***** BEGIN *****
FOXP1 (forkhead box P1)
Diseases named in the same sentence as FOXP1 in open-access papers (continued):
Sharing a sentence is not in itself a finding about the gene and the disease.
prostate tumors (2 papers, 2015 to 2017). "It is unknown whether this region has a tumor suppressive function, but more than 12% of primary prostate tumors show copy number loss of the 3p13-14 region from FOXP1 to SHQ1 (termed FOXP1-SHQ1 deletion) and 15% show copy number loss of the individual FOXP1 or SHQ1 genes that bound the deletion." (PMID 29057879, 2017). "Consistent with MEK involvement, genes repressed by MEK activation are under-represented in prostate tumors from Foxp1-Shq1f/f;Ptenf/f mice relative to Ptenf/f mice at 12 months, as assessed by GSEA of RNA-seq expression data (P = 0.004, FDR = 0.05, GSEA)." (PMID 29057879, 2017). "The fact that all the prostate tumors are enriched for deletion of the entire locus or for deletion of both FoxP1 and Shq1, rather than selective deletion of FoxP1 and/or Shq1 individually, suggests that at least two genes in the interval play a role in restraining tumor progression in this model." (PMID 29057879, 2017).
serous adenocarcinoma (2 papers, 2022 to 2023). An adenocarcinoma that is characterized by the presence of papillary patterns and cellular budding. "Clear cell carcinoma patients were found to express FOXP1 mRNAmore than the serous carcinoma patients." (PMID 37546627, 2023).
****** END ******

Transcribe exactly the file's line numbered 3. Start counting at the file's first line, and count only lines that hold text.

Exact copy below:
Sharing a sentence is not in itself a finding about the gene and the disease.